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8 hours ago, Gully Ravine said:

some method of converting the grid references on WW1 maps (specifically those relating to the "Eastern Front") to modern latitude and longitude


The simplest method is to take a small section with known points and fit it over a modern map.  Then you have different base map layers (like Streets or Aerial Photos), Distance & Bearing and opacity sliders to help you.  Navigate with pan and zoom.  This example had a 150 year old tree and well that Stavros was interested in.  In the modern map it is very visible, close to the modern road.  You can see the entire image at GeoRef and while this site is currently aimed at Western Front maps, only a few modifications were needed for it to be just as effective for other theatres.






This approach is used by National Library of Scotland and some commercial products for the Western Front.  It requires no mathematics, just patience and enthusiasm.  I've just georeferenced and tiled 20 trench maps for Flanders, each of 8 km x 5 km.  If the copyright owners (SKS?) upload 1 or 2 trench maps I am happy to experiment by georefencing, tiling and returning the maps as tiled overlays suitable for hosting with modern online maps such as Google or Bing.


If they are not prepared to do this, an alternative appears below, with a caveat that there is a real learning curve.


Kavak (click to enlarge)




Alternative Approach


Note that this approach works well for France / Flanders where many towns, railways, church spires and rivers are in exactly the same place they were in 1916.

  1. Download a suitable product.  I use the Open Source product QGIS  The free or paid version of MapTiler is highly regarded.
  2. Respecting copyright, find a trench map or trench map extract.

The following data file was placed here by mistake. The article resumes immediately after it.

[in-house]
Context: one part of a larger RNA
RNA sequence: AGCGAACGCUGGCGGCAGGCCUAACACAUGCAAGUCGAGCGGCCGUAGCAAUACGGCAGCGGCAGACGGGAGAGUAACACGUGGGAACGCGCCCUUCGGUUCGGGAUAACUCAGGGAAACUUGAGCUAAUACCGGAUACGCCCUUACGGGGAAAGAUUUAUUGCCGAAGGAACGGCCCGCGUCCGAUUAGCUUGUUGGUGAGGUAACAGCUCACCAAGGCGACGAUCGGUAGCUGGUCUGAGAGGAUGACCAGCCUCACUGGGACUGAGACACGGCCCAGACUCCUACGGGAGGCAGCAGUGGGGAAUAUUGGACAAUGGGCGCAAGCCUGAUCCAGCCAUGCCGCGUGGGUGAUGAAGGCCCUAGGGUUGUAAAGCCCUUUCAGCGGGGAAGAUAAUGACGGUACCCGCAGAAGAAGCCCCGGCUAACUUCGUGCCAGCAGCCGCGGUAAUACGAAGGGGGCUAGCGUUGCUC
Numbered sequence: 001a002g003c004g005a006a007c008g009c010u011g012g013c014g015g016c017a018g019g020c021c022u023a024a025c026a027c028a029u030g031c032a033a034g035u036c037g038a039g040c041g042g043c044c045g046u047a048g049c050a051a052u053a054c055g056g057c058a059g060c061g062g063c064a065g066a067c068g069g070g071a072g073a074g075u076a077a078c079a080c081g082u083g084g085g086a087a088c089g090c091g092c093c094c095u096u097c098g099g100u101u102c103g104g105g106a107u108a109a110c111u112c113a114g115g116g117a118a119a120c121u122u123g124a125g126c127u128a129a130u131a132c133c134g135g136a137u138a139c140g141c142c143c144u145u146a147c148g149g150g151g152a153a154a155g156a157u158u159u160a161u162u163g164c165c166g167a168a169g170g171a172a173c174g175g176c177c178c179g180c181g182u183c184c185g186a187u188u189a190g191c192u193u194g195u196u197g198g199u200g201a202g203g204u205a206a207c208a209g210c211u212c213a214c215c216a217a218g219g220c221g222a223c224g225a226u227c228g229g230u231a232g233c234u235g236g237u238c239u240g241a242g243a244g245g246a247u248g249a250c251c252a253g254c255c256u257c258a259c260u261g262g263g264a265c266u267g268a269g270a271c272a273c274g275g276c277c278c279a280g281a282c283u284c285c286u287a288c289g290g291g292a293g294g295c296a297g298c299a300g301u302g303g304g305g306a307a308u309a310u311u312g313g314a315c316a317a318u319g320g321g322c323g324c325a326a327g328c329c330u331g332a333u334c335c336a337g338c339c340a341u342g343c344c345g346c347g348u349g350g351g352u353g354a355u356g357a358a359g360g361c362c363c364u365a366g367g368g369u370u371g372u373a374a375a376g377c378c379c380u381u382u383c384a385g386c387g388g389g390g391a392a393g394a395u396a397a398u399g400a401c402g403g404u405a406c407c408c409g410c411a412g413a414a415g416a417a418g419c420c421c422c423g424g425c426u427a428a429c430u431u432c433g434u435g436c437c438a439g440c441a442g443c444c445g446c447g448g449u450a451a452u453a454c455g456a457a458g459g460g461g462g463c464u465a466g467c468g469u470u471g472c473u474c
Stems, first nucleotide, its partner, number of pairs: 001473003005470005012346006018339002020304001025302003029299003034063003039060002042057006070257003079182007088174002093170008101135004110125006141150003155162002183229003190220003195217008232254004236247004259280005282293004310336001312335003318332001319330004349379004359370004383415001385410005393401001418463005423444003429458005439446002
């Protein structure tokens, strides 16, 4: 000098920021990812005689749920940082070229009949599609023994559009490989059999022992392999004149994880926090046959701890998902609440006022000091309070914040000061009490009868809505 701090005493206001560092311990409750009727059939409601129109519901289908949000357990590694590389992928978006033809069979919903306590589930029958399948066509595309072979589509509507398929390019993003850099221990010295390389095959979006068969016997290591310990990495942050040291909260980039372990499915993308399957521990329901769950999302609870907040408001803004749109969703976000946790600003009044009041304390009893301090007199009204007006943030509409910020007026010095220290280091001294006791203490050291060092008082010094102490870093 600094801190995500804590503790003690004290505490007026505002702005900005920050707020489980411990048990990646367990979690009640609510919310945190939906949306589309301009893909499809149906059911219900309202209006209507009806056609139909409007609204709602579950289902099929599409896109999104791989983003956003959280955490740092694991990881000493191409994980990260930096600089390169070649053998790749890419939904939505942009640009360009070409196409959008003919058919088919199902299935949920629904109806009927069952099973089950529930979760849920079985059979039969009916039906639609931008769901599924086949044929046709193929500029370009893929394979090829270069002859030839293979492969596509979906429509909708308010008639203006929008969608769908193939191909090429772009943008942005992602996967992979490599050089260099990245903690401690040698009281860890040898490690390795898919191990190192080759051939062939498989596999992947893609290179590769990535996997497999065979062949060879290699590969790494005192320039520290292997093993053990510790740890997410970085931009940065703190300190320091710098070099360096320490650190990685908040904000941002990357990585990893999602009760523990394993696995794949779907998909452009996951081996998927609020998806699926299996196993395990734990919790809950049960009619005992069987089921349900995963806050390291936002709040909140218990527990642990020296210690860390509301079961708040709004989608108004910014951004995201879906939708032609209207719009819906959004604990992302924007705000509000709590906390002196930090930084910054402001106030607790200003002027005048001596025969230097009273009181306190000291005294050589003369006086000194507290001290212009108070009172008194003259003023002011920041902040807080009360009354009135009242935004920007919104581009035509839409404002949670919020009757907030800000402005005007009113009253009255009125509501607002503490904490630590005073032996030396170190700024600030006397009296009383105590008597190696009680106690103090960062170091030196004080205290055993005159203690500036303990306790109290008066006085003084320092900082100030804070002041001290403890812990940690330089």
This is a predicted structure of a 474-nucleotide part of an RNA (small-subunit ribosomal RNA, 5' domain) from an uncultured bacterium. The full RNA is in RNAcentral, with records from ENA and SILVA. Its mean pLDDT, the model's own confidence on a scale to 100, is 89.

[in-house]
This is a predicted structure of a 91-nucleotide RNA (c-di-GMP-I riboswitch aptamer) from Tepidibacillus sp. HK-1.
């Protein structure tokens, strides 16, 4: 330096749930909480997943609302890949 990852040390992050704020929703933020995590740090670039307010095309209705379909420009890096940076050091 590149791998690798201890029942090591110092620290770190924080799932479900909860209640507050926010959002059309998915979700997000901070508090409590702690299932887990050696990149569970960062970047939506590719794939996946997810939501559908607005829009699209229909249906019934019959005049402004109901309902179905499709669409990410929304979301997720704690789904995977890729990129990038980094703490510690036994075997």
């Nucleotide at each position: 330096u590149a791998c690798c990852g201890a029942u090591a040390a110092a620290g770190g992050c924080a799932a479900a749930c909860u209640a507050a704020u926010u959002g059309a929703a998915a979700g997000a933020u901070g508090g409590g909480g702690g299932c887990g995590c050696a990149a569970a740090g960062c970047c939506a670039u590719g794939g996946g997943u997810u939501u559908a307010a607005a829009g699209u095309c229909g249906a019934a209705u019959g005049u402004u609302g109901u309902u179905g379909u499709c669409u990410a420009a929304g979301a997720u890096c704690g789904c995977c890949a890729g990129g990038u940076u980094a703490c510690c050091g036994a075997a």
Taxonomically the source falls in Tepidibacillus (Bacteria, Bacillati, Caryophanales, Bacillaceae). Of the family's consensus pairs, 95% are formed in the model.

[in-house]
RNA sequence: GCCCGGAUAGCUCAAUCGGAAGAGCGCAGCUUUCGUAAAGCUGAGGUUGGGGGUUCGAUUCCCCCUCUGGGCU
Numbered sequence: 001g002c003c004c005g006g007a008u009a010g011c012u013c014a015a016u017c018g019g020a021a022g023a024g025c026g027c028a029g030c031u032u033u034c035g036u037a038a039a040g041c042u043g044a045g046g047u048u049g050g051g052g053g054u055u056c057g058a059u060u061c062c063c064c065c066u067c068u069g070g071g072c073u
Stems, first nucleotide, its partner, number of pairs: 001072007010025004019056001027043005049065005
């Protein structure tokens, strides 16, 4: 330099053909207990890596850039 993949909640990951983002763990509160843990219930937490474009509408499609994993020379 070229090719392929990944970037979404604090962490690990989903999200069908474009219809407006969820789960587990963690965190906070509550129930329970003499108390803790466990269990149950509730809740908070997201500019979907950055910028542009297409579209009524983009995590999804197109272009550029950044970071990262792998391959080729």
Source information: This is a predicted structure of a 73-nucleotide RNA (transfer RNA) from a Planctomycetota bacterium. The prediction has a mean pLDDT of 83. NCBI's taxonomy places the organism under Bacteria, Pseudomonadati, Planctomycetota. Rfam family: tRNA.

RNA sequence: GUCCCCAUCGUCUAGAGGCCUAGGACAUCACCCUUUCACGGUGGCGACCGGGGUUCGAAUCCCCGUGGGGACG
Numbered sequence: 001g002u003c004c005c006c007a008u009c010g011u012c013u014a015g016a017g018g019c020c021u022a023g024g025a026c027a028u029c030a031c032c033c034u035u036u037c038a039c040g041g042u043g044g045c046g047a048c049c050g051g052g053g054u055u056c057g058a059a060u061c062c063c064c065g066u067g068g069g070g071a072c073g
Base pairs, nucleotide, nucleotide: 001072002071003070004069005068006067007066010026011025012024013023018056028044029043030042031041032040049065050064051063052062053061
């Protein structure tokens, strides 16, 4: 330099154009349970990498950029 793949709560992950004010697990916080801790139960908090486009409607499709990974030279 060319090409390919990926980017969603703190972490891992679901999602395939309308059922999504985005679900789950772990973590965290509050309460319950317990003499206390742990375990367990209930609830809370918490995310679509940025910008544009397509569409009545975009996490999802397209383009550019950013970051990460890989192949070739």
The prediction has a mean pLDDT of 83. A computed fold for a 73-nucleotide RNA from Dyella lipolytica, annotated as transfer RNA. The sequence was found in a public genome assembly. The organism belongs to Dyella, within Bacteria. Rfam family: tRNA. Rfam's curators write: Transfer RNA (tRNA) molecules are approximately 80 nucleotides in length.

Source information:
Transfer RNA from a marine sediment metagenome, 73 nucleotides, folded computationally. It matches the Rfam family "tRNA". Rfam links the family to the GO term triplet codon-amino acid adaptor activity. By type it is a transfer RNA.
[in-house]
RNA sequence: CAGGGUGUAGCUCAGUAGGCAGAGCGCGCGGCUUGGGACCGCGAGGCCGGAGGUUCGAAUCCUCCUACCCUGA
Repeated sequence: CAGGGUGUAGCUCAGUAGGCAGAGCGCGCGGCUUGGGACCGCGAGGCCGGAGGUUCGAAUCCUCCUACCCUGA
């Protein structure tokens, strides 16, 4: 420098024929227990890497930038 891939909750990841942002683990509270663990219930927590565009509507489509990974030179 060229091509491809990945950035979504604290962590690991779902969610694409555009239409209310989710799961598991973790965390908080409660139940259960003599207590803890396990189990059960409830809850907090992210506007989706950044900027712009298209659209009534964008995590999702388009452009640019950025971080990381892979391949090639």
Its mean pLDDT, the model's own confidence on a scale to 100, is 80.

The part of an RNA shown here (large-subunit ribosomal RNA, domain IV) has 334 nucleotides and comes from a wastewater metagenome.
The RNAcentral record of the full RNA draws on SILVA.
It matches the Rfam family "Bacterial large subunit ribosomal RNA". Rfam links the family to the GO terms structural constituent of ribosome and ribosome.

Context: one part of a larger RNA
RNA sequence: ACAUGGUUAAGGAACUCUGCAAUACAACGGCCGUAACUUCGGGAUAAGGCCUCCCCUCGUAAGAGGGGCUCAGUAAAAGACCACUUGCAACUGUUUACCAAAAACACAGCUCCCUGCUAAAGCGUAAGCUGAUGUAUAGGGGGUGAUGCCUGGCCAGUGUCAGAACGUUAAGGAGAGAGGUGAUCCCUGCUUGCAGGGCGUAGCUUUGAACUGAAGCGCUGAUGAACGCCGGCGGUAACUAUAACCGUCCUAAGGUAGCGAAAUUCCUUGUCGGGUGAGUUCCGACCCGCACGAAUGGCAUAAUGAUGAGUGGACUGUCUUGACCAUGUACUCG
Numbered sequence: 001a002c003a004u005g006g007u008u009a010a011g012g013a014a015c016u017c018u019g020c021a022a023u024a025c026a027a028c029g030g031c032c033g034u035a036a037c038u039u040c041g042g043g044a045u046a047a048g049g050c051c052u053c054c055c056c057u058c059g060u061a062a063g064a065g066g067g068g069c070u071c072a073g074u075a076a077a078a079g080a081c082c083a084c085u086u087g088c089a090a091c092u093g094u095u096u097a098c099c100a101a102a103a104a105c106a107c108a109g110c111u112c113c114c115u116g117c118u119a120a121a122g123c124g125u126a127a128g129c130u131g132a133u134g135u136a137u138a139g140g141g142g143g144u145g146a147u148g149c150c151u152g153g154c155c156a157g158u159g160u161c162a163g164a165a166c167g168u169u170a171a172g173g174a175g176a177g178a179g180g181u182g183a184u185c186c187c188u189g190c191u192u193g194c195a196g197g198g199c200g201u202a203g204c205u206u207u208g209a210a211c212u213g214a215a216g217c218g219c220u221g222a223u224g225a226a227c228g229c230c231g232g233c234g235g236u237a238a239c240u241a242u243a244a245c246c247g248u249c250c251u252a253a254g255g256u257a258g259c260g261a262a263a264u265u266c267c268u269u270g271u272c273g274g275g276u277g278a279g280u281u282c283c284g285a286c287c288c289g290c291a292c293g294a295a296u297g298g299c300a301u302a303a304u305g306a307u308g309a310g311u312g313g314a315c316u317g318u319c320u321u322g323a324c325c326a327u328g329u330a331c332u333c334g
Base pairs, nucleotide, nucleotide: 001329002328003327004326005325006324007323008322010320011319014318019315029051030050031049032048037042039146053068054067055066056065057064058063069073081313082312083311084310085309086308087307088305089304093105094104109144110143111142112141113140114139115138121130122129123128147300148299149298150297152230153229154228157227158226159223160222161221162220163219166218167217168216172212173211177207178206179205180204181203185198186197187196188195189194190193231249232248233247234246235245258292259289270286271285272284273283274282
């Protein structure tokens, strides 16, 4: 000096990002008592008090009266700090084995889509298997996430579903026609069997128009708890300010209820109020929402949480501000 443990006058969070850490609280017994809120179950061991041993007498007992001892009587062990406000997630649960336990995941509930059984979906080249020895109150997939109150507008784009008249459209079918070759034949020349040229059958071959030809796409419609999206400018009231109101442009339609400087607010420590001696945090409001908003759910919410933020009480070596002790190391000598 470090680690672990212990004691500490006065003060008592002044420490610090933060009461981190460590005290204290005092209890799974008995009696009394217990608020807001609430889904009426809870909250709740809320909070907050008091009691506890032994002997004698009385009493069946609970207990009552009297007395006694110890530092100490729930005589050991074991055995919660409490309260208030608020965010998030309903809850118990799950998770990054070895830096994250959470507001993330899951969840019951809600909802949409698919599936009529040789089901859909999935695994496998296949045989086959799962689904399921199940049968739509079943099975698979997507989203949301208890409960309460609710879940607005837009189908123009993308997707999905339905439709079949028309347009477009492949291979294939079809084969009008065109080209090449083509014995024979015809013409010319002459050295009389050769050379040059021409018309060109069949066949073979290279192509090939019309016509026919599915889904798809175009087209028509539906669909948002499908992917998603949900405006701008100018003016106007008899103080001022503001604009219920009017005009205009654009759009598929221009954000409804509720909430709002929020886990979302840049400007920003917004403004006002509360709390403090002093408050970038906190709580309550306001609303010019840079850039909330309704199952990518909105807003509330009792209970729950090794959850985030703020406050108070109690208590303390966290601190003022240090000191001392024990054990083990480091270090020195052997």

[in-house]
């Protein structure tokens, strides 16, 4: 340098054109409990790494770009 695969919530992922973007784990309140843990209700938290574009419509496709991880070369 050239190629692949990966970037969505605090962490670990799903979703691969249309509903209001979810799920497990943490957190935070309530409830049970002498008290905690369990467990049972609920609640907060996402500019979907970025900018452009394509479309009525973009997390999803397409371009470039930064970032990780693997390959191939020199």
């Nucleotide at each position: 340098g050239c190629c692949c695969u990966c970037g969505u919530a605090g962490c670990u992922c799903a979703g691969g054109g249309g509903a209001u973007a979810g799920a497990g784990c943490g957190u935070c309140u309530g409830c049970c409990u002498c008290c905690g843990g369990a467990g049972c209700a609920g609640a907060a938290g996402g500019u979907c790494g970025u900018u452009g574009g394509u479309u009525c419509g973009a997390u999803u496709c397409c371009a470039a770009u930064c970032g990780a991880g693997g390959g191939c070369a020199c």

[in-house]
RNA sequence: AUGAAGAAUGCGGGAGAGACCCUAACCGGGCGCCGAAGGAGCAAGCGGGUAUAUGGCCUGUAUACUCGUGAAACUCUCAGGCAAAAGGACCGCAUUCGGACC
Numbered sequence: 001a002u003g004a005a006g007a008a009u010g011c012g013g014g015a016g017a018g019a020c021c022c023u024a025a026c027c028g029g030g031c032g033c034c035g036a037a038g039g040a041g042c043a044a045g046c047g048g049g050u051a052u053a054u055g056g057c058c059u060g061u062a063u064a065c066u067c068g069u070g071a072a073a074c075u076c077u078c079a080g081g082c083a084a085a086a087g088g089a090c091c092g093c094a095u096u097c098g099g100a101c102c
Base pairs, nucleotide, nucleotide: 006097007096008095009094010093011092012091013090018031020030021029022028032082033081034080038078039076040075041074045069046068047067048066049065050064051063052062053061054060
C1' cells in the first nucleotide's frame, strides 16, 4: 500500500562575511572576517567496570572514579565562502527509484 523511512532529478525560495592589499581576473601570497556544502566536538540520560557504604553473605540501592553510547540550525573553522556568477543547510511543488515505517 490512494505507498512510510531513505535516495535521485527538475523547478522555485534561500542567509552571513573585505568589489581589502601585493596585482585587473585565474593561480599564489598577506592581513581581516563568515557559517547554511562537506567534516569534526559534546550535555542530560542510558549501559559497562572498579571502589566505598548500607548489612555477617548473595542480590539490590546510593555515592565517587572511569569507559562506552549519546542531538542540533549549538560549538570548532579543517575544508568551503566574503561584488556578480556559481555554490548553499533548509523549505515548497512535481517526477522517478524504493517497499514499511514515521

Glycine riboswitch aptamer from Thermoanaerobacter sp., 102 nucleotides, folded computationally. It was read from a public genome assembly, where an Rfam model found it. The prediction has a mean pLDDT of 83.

3. Create a new project and add Open Street Map tiles.
  4. Find the location (or insert the Open Street Map search plugin and find it).  Open Street Map is good with modern spelling but these may not relate to WW1 place name spelling.
  5. If you have a complete trench map, trim the margins.  This makes it easy to follow roads and rivers so they don't 'disappear' under the map margin.
  6. Use the Raster Georeferencer and open the trench map.
  7. For an entire trench map, this might test your patience!  Find around 6 points common to each and click on the trench map location then the modern map.  Close to each corner is best.
  8. Click the georeference wizard and don't overstretch the precision or you get some weird looking fits.
  9. Zoom in, pan around and use the opacity slider to reveal modern and WW1 location.



  1. Optionally convert into what are called XYZ tiles, used in modern mapping products like Google and Bing.
  2. Save these to your local hard drive.
  3. Ask QGIS to add a Map Viewer
  4. You are now ready for a field trip with a complete georeferenced map and an HTML page to run it.
  5. You can even add Location Services so your table, phone or PC shows you where you are on the modern or trench map.



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Very useful the information you have written Bill ,
Also valuable, extremely simple and easy tool : http://georef.tmapper.com/